The Reflation Trade Is Dead, Long Live the Reflation TradeBy
Doubts swirl around inflation bets driving markets -- again
Citi analysts point to iron, copper and oil as crucial clues
Look to commodity prices to diagnose whether the reflation trade that has helped propel global stock markets to heady heights is dead or alive.
So say analysts at Citigroup Inc., who pinpoint three key levels that will signal when markets have changed course. They are: when copper for three-month delivery drops to $5,550 a ton, iron ore falls back to $80 per metric ton and oil slides to $47 a barrel.
Too simple? That may be precisely the theory’s appeal. Reports of the so-called reflation trade’s death have been greatly exaggerated since it kicked into gear sometime in July, as a plethora of signals suggest it has and then hasn’t come unstuck.
The term refers to the basic notion that investors position differently when they’re awaiting growth and inflation than when they forecast prices to keep grinding lower.
January marked the beginning of the end of these expectations, if you study government bond yields and the U.S. dollar -- which have since recovered past their post-election peaks. Fans of small companies’ stocks called time on it in February. A look at the appetite for inflation-protected securities shows doubts reached a new pitch in March, while another theory holds the entire thing to be an over-hyped, seasonal blip.
Despite equity and credit markets that still exhibit joie de vivre, it’s in the context of the rout in raw materials that Citi analysts think the trade is faltering. They echoed counterparts at Goldman Sachs Group Inc. who warned on Monday that the recent commodities selloff “suggested the global reflation theme can be split” into two: a manufacturing story related to China and OPEC’s production cuts, and a services story driven by growth in the U.S. and Europe.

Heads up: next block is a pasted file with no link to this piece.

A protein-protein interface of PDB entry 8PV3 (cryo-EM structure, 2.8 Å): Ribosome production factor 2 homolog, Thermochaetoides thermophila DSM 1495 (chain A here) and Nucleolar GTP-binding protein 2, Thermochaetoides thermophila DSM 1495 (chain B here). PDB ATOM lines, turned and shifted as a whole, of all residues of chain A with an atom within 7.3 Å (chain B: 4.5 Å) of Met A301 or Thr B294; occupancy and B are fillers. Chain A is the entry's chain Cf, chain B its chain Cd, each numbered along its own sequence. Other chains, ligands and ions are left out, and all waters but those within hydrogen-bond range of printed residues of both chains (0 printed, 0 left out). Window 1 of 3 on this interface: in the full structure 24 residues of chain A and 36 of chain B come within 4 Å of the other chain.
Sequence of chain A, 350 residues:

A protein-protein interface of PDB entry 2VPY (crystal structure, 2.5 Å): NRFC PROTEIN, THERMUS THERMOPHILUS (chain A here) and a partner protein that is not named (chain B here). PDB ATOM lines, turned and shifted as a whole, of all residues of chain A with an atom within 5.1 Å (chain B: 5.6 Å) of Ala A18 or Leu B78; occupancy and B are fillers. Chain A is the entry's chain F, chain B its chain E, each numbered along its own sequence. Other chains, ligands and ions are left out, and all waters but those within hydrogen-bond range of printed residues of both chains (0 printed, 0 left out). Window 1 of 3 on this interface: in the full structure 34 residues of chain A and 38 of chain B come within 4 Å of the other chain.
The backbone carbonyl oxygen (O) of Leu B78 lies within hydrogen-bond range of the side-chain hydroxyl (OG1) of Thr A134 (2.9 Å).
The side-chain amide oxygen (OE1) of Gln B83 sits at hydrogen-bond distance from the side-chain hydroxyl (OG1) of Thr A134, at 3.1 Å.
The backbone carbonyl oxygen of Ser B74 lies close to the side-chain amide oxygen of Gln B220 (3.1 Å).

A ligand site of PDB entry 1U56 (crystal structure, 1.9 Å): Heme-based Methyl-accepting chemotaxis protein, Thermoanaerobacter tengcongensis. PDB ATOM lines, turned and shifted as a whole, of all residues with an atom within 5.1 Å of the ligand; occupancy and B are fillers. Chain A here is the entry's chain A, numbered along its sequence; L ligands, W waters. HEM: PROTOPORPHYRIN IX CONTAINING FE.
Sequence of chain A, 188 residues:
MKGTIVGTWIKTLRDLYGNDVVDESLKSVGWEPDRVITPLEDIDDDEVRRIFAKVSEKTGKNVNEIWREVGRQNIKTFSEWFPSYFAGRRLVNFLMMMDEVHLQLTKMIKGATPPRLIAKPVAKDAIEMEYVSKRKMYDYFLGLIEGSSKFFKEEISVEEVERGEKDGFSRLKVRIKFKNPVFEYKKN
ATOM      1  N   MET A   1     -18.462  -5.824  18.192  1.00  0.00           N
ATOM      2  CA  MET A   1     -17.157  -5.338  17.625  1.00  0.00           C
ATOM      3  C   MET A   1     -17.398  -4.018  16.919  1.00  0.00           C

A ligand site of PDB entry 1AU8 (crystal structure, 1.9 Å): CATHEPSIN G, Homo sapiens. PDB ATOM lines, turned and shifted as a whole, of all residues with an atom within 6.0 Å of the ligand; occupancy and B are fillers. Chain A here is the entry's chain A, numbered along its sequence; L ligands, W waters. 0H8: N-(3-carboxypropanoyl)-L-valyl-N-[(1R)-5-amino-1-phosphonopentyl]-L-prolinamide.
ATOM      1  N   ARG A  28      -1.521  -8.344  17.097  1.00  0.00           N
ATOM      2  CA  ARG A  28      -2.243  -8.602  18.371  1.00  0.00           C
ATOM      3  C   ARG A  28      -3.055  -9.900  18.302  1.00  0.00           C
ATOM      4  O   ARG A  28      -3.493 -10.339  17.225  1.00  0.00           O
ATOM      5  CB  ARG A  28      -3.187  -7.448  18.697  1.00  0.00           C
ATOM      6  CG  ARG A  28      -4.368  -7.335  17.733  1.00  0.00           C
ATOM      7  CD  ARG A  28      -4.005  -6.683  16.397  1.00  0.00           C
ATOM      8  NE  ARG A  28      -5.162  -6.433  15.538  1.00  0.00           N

In any case, Citi have hedged their bets with a strategy to take care of a reflation trade that could be faltering.
Owning shorter-dated bonds and steering clear of equities is the trade for the investor who want to bet on reflation but still get out quickly if it sours, according to Citi analyst Mark Schofield, whose note to clients said the softness in commodities provides a reason to fear a correction in stocks. “We would rather pay rates than own equities as our reflation trade for the time being,” he wrote.
Oil traded within 15 cents of Citi’s key level on Tuesday, while copper and iron ore would have to fall more than 5 percent and more than 9 percent respectively to invalidate the reflation trade’s three vital signs.
In this cacophony of reflation commentary, Citi’s raw-material trinity risks becoming yet another piece of noise, yet other analysts have made similar arguments.
Bloomberg News strategist Mark Cudmore made the case for focusing on energy prices in a note written ahead of Citi’s, but addressing the same weakness in commodities. “It’s hard for inflation to keep accelerating when input prices are slumping,” he wrote. “It also suggests that real demand is not growing as quickly as hoped, which provides caution on economic optimism.”